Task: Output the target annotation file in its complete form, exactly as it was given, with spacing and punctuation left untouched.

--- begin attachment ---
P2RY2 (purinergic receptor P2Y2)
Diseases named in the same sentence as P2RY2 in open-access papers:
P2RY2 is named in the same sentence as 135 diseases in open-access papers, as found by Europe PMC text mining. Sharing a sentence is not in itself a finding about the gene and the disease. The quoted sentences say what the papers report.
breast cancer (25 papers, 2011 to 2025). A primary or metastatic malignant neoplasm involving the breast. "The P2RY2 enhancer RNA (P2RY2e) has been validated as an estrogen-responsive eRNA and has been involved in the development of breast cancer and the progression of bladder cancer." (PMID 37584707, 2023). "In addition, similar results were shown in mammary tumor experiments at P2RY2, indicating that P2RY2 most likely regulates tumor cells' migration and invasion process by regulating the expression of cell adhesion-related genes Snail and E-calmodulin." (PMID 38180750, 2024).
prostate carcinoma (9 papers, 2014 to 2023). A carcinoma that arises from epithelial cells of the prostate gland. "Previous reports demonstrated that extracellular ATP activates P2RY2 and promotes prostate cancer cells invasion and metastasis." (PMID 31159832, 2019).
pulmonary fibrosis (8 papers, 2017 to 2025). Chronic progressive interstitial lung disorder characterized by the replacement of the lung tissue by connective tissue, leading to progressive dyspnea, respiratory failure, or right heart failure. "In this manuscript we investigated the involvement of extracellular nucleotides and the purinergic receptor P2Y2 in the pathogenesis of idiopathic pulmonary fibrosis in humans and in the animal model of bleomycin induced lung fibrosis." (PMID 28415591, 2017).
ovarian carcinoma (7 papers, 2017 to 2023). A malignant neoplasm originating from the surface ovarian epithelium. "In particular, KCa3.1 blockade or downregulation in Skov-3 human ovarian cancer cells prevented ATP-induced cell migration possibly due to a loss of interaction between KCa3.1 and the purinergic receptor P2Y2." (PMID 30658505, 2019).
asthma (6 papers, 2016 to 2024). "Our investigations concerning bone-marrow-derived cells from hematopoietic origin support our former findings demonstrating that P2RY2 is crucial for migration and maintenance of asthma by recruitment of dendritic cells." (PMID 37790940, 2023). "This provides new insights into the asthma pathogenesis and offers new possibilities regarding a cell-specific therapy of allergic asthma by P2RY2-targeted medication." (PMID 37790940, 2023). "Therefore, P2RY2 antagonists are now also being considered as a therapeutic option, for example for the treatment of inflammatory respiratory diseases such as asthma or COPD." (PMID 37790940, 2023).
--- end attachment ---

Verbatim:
P2RY2 (purinergic receptor P2Y2)
Diseases named in the same sentence as P2RY2 in open-access papers:
P2RY2 is named in the same sentence as 135 diseases in open-access papers, as found by Europe PMC text mining. Sharing a sentence is not in itself a finding about the gene and the disease. The quoted sentences say what the papers report.
breast cancer (25 papers, 2011 to 2025). A primary or metastatic malignant neoplasm involving the breast. "The P2RY2 enhancer RNA (P2RY2e) has been validated as an estrogen-responsive eRNA and has been involved in the development of breast cancer and the progression of bladder cancer." (PMID 37584707, 2023). "In addition, similar results were shown in mammary tumor experiments at P2RY2, indicating that P2RY2 most likely regulates tumor cells' migration and invasion process by regulating the expression of cell adhesion-related genes Snail and E-calmodulin." (PMID 38180750, 2024).
prostate carcinoma (9 papers, 2014 to 2023). A carcinoma that arises from epithelial cells of the prostate gland. "Previous reports demonstrated that extracellular ATP activates P2RY2 and promotes prostate cancer cells invasion and metastasis." (PMID 31159832, 2019).
pulmonary fibrosis (8 papers, 2017 to 2025). Chronic progressive interstitial lung disorder characterized by the replacement of the lung tissue by connective tissue, leading to progressive dyspnea, respiratory failure, or right heart failure. "In this manuscript we investigated the involvement of extracellular nucleotides and the purinergic receptor P2Y2 in the pathogenesis of idiopathic pulmonary fibrosis in humans and in the animal model of bleomycin induced lung fibrosis." (PMID 28415591, 2017).
ovarian carcinoma (7 papers, 2017 to 2023). A malignant neoplasm originating from the surface ovarian epithelium. "In particular, KCa3.1 blockade or downregulation in Skov-3 human ovarian cancer cells prevented ATP-induced cell migration possibly due to a loss of interaction between KCa3.1 and the purinergic receptor P2Y2." (PMID 30658505, 2019).
asthma (6 papers, 2016 to 2024). "Our investigations concerning bone-marrow-derived cells from hematopoietic origin support our former findings demonstrating that P2RY2 is crucial for migration and maintenance of asthma by recruitment of dendritic cells." (PMID 37790940, 2023). "This provides new insights into the asthma pathogenesis and offers new possibilities regarding a cell-specific therapy of allergic asthma by P2RY2-targeted medication." (PMID 37790940, 2023). "Therefore, P2RY2 antagonists are now also being considered as a therapeutic option, for example for the treatment of inflammatory respiratory diseases such as asthma or COPD." (PMID 37790940, 2023).